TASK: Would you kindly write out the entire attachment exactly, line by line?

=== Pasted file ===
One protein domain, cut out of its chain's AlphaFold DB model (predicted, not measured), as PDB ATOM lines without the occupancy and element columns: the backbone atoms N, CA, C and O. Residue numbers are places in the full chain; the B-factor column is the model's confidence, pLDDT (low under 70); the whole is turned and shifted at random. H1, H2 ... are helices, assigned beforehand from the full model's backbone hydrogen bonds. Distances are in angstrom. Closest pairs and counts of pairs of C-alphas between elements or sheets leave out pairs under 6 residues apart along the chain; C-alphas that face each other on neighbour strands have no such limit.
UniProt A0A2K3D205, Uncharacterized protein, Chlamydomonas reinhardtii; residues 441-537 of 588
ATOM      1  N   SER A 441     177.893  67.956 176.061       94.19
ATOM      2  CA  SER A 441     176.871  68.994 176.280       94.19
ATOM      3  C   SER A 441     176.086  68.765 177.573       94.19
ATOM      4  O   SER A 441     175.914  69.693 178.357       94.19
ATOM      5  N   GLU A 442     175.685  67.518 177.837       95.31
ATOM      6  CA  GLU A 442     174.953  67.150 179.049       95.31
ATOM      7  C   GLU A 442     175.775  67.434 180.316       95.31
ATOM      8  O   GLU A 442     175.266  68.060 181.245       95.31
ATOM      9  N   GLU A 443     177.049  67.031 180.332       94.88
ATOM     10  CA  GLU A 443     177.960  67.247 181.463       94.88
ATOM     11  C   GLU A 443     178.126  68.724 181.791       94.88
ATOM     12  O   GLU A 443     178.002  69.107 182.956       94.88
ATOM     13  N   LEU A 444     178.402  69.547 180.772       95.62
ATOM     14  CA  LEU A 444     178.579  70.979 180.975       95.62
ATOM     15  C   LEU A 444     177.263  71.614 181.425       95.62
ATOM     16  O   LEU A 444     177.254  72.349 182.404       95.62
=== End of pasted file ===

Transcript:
One protein domain, cut out of its chain's AlphaFold DB model (predicted, not measured), as PDB ATOM lines without the occupancy and element columns: the backbone atoms N, CA, C and O. Residue numbers are places in the full chain; the B-factor column is the model's confidence, pLDDT (low under 70); the whole is turned and shifted at random. H1, H2 ... are helices, assigned beforehand from the full model's backbone hydrogen bonds. Distances are in angstrom. Closest pairs and counts of pairs of C-alphas between elements or sheets leave out pairs under 6 residues apart along the chain; C-alphas that face each other on neighbour strands have no such limit.
UniProt A0A2K3D205, Uncharacterized protein, Chlamydomonas reinhardtii; residues 441-537 of 588
ATOM      1  N   SER A 441     177.893  67.956 176.061       94.19
ATOM      2  CA  SER A 441     176.871  68.994 176.280       94.19
ATOM      3  C   SER A 441     176.086  68.765 177.573       94.19
ATOM      4  O   SER A 441     175.914  69.693 178.357       94.19
ATOM      5  N   GLU A 442     175.685  67.518 177.837       95.31
ATOM      6  CA  GLU A 442     174.953  67.150 179.049       95.31
ATOM      7  C   GLU A 442     175.775  67.434 180.316       95.31
ATOM      8  O   GLU A 442     175.266  68.060 181.245       95.31
ATOM      9  N   GLU A 443     177.049  67.031 180.332       94.88
ATOM     10  CA  GLU A 443     177.960  67.247 181.463       94.88
ATOM     11  C   GLU A 443     178.126  68.724 181.791       94.88
ATOM     12  O   GLU A 443     178.002  69.107 182.956       94.88
ATOM     13  N   LEU A 444     178.402  69.547 180.772       95.62
ATOM     14  CA  LEU A 444     178.579  70.979 180.975       95.62
ATOM     15  C   LEU A 444     177.263  71.614 181.425       95.62
ATOM     16  O   LEU A 444     177.254  72.349 182.404       95.62